I grew up in Seattle, Washington. This beautiful city was never expected to grow the way it did, and traffic is horrendous. When I lived there, I usually could manage to get off the freeways in key spots and find other ways home. Eventually I learned to do the same in the San Francisco Bay Area, where I live now.
I drive all over the South Bay Peninsula for my work, and I am not usually stressed by traffic. This has been an acquired skill. Let me help you reduce your traffic aggravation.
Know the traffic patterns.
Knowledge is power, especially in crowded metropolitan areas. You can leave at the right time and have a 20 minute trip or wait just a little and make it 45. Humans resist transitions. I know I can easily postpone leaving when I’m absorbed in a project. Then I will pay! The trick to feeling good about getting out the door is the next tip:
Leave before the rush and bring something to do.
I have my laptop charged up and ready, or some other paperwork to do. If there’s a book I’ve been salivating to get into, this is the time to bring it. I don’t mind hanging around for an hour at my destination with something useful to do . The alternative is sitting in traffic scowling at the car in front of me.
Explore alternative routes
The trick to this is to do it when you’re not in a time crunch. On a day when you you have plenty of time before traffic gets bad, see where that other main thoroughfare takes you. Explore on and off ramps you may need to take and notice which ones have hidden hazards, like a four way stop before you get on the freeway. In my area, certain ramps are to be avoided at all costs, and I have found ways around most of the predictable traffic.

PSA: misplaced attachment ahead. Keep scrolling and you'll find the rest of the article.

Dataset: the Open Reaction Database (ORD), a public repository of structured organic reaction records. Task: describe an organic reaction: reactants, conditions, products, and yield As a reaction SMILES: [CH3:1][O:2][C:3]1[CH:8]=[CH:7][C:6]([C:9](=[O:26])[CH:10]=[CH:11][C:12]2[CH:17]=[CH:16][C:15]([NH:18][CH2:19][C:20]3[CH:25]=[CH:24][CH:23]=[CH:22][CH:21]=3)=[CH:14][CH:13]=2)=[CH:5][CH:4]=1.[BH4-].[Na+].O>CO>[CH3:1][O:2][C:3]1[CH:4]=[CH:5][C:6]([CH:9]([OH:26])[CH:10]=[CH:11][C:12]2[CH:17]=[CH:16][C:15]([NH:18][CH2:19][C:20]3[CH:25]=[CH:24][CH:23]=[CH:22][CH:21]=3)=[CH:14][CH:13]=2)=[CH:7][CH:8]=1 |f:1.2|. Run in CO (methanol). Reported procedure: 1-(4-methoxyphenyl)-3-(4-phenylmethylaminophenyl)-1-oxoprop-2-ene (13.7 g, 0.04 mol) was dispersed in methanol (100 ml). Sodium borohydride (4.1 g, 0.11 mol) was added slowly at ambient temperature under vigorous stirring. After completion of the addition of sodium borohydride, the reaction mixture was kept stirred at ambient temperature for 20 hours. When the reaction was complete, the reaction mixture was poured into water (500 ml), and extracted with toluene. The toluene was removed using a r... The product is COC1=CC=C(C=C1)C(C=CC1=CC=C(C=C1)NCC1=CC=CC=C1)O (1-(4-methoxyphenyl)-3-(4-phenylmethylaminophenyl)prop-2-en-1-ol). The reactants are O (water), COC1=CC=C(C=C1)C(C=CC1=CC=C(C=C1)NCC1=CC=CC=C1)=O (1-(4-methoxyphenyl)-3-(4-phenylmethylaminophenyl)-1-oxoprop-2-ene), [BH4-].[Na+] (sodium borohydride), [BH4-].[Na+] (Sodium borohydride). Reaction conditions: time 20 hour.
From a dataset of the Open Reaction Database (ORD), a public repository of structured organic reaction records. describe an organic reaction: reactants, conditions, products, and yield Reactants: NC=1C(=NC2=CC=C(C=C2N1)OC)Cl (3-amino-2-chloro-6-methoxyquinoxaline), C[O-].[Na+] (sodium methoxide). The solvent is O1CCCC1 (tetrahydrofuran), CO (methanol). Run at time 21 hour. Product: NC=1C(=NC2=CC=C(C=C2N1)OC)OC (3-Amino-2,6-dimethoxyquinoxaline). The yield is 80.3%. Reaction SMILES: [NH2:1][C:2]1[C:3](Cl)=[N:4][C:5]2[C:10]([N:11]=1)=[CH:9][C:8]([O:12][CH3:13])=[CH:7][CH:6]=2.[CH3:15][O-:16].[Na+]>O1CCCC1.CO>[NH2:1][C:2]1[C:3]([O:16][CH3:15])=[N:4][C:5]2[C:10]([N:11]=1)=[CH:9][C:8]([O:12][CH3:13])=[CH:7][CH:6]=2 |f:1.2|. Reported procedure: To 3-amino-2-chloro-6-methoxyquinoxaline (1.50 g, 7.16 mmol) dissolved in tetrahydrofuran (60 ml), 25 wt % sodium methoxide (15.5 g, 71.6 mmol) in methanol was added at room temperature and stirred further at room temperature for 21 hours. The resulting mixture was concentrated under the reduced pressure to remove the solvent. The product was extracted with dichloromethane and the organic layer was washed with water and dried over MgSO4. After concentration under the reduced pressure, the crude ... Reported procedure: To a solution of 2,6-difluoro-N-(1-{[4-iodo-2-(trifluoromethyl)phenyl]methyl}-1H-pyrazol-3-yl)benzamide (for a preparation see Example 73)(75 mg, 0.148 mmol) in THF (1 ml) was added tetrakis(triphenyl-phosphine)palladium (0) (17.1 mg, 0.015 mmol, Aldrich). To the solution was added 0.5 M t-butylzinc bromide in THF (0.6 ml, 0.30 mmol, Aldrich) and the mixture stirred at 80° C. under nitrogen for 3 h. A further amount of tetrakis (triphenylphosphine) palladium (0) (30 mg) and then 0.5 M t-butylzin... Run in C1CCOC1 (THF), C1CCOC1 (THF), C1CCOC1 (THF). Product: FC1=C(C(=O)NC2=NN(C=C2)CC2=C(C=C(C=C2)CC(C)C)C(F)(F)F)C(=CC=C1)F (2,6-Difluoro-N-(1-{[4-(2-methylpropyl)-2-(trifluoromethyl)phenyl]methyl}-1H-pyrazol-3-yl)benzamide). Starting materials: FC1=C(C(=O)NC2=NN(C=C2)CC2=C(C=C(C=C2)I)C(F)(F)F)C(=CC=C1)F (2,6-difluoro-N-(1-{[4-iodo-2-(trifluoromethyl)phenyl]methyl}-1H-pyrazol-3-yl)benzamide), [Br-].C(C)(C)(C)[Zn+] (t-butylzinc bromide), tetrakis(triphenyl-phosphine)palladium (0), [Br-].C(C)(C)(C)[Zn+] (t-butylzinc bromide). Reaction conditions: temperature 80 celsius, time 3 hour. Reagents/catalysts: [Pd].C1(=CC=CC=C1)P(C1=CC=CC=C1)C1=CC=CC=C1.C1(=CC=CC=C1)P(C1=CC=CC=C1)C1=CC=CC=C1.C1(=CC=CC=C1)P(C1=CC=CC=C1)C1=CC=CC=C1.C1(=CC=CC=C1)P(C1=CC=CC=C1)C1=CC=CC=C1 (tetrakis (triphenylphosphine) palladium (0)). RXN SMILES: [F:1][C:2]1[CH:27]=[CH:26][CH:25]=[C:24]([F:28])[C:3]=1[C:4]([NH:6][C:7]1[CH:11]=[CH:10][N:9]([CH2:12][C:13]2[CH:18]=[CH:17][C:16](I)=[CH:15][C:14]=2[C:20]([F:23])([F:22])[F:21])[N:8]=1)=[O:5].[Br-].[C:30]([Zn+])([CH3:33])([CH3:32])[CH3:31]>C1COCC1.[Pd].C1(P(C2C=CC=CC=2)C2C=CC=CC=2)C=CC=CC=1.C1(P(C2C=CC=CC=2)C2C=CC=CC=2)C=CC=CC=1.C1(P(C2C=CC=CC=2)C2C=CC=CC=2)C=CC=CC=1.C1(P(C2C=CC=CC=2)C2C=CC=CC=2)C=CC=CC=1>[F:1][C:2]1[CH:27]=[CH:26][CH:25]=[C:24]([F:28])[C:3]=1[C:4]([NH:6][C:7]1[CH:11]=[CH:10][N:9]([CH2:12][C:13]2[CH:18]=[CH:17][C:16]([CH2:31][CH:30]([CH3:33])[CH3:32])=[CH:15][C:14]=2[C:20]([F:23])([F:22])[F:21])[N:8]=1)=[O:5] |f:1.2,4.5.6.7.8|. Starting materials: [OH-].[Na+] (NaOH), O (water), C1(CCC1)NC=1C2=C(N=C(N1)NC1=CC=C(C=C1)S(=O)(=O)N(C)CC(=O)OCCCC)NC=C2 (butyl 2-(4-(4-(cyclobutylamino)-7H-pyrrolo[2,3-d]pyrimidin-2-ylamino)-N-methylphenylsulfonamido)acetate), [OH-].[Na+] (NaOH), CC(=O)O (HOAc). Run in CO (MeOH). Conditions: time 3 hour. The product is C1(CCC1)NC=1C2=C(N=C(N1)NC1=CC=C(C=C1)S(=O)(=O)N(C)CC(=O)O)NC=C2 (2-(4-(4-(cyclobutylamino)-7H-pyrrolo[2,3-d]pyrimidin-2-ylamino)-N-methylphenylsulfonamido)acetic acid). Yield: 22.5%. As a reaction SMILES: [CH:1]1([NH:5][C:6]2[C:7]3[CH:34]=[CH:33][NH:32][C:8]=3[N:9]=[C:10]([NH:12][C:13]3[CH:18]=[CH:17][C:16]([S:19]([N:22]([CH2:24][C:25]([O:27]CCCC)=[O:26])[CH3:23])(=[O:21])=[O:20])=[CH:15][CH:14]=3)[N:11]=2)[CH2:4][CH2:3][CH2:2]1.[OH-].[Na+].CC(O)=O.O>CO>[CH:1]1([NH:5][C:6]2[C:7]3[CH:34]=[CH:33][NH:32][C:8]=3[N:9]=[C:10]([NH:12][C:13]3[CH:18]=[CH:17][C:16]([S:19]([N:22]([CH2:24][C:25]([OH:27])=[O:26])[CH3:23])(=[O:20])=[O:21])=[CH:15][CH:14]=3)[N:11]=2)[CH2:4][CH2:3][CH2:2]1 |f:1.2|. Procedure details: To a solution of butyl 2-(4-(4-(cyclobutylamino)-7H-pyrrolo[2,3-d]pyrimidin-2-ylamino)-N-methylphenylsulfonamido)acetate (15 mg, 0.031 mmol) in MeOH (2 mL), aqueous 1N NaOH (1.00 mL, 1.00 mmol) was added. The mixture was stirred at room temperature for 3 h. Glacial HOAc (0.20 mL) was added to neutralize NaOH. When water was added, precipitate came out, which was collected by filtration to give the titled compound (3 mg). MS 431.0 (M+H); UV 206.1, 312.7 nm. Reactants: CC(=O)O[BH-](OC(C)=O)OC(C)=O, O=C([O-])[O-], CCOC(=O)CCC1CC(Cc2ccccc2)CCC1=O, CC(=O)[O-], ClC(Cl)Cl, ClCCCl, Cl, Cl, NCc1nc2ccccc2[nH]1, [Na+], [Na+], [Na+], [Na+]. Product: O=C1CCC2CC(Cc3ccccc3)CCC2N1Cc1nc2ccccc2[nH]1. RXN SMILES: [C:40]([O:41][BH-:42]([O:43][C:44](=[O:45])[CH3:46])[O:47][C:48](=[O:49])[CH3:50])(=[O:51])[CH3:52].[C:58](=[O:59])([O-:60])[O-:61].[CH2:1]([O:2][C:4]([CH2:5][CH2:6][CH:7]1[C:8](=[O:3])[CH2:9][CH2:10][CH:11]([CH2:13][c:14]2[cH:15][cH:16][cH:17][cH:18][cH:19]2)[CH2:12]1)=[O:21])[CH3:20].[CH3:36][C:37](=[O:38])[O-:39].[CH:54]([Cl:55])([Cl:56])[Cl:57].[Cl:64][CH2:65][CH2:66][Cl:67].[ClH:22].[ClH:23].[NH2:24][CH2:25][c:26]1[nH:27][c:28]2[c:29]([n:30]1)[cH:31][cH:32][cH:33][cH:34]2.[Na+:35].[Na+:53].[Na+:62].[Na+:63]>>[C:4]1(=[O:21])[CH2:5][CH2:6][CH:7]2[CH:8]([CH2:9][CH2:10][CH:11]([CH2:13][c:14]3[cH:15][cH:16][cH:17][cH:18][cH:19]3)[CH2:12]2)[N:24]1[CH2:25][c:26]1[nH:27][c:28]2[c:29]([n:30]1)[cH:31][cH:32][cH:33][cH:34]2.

This is a user-based application that allows drivers to collectively outsmart traffic by reporting on conditions to other users. It also has a built in GPS that will direct you to other ways to get where you’re going in half the time. I have used side streets I never would have tried, and saved time and stress.
Plug in audio books to use the time
Sometimes, all your efforts turn up fruitless and you are stuck in traffic. For me, the most annoying aspect of this is the big time waste. I get around it by catching up on my reading, except that I’m listening. You can buy audio books, or you can record them yourself on your smartphone. I have done this with books I’m studying. Reading them out loud helps me absorb the material, and then hearing it again anchors it even more. This is a great strategy for students.
I am in a vocal quartet, and our bass is a technological wizard. He records our individual voice parts of songs we are trying to learn on MP3’s, and I listen to them in traffic. I go to rehearsal and I know my part! That’s effective multi-tasking.
I love living in the Bay Area. Nasty traffic is the price I pay for great weather, culture, outstanding food, and top rated education for my kids. With a little planning, it’s a small price to pay.
More from Elizabeth Danu:
Work at Home Successfully and Still Be a Good Mom
Get Your Husband to Do His Share of the Housework
What to Do for Your Child’s Growing Pains